2. Don’t be rude on the telephone with potential candidates – The internet is a two-way street. In other words, people can write about you and your company / staffing agency / firm online. And they will. I started a few ecommerce companies in college. I used to tell my employees: “If someone has a great ordering or retail experience with us, they will tell two of their best friends – if they have a bad experience they will tell ten or fifteen people right away”. Not doing your homework on candidates before getting them on the telephone, wasting their time on the telephone, rudeness, insulting people’s backgrounds or resumes because they aren’t the pink unicorn you are currently searching for, cutting people off, telling them they “aren’t the right fit” when you should have been able to tell that before calling them up, etc. is going to work out badly for you in the long run. A candidate is just one person. A company is exposed to the public and a corporate reputation for rudeness and incompetence is alot harder to overcome than a single, individual’s reputation. In essence, a staffing firm is a very visible public entity and word gets around. Don’t forget: contractors talk to each other and to the clients once they are in the client company. Many are eventually hired permanently and even ones who remain contractors are often tasked with hiring other contractors. Remember this the next time you are speaking on the telephone with a candidate, because they will surely remember you.

3. Your candidates’ professional references are not marketing contacts – A typical ploy in the tough current Boston IT contract market is to call in job candidates for an in-person interview on the pretext of some nonexistent job or some vaguely-defined future contract. Then, in this challenging market for staffing firms, the account managers are tasked with getting the candidates to “Drop the cheese” and the candidate is then grilled for marketing information for the staffing agency or firm. Manager’s names at former employers, managers at the current employer, etc. are all gathered. Then, a bogus in-person “reference check” is set up. The staffing firm then essentially “calls in” the favor of an in-person reference check using the candidate’s name – to try and drum up new business for the staffing firm at the candidate’s former or current employer. Your candidate’s professional references are not marketing material for your staffing firm. What is likely to happen is the manager will call up or email the candidate and tell them about this marketing meeting, and that staffing firm will never get any future business from the candidate’s former employer. Again, people talk in this new age of social media and online blog posts. So don’t do it. Your candidate’s professional references and work history is not an opportunity for your staffing firm to “get in the door”. If you use these disingenuous methods, it will be exposed in public and also behind closed doors at the offices of your potential clients – not to mention all the contractors and potential candidates that will turn up their noses in disgust at the infinite re-telling of the story. Staffing firms have alot of competition, and there are so many other firms to go with — don’t accept this high level of business risk.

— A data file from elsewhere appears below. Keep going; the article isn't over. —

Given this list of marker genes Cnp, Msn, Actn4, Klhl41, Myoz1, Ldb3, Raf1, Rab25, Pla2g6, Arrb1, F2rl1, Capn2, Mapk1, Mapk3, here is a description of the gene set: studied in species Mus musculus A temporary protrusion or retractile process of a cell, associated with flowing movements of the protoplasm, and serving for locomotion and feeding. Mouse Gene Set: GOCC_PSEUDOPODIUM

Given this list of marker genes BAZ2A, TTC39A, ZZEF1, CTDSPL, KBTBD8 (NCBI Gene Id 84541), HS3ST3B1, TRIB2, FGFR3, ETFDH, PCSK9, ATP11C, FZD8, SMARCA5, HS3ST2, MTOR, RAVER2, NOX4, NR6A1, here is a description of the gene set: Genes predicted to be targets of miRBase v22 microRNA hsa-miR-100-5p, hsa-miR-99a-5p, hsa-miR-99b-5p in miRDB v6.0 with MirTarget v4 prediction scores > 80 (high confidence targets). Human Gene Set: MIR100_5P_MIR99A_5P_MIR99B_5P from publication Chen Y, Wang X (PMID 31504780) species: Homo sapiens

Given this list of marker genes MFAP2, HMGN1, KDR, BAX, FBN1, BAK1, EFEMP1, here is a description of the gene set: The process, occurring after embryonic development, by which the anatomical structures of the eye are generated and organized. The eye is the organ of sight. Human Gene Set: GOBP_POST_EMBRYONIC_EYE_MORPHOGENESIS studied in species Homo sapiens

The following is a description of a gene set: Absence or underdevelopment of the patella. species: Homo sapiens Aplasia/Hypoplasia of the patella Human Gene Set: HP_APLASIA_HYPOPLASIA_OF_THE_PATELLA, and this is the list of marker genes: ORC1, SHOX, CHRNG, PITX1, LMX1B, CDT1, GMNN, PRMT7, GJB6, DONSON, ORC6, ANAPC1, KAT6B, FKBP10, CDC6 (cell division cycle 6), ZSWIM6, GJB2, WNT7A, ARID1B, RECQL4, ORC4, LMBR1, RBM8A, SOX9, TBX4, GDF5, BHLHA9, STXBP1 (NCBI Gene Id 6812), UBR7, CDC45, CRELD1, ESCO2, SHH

4. Don’t wear out your candidates’ professional references – Get the candidates professional references and then ask the permission of the candidate to call them. Don’t call them before you have a definite REQ for the candidate and they are indeed a primary candidate for the job. The reason for this is simple: professional references are usually busy people and it is not their job to give detailed references for former employees. It is a difficult and tense thing for managers to do even for people and former employees who were superstars and well liked. Most managers will give a candidate one or two really good references, but by the time they are called for a third or fourth reference, they are either not giving them or not giving good ones anymore. So don’t wear out the professional references of your candidates! Again, this is another point of which I must emphasize that word gets around – quickly in this world of blogs, twitter, and such.

5. Have integrity and follow-through – If you only have one job REQ (or no REQ) for a candidate, if you tell them your firm has lots of potential jobs for their title and role, which you don’t follow up on with the candidate, they will tell everyone they know that you and your staffing agency / firm lied to them. Eventually, they will get hired, but they won’t ever forget that you lied to them – why place an enemy in so many potential client firms? In matters of personal livelihood, people in general have long memories. So don’t think they forgot about all the jobs for them you told them about. To come and meet with you in your office, most candidates will have to use up a sick day or miss a day of work. So you better get down to business with your candidates quickly. To lie about these types of matters is not harmless to the job candidate, and it’s not harmless to the business of the staffing firm or agency, let alone your personal professional reputation. Again, don’t do it.

A good article I found online that makes some great points about hiring in a down economy is available here, and I recommend it highly.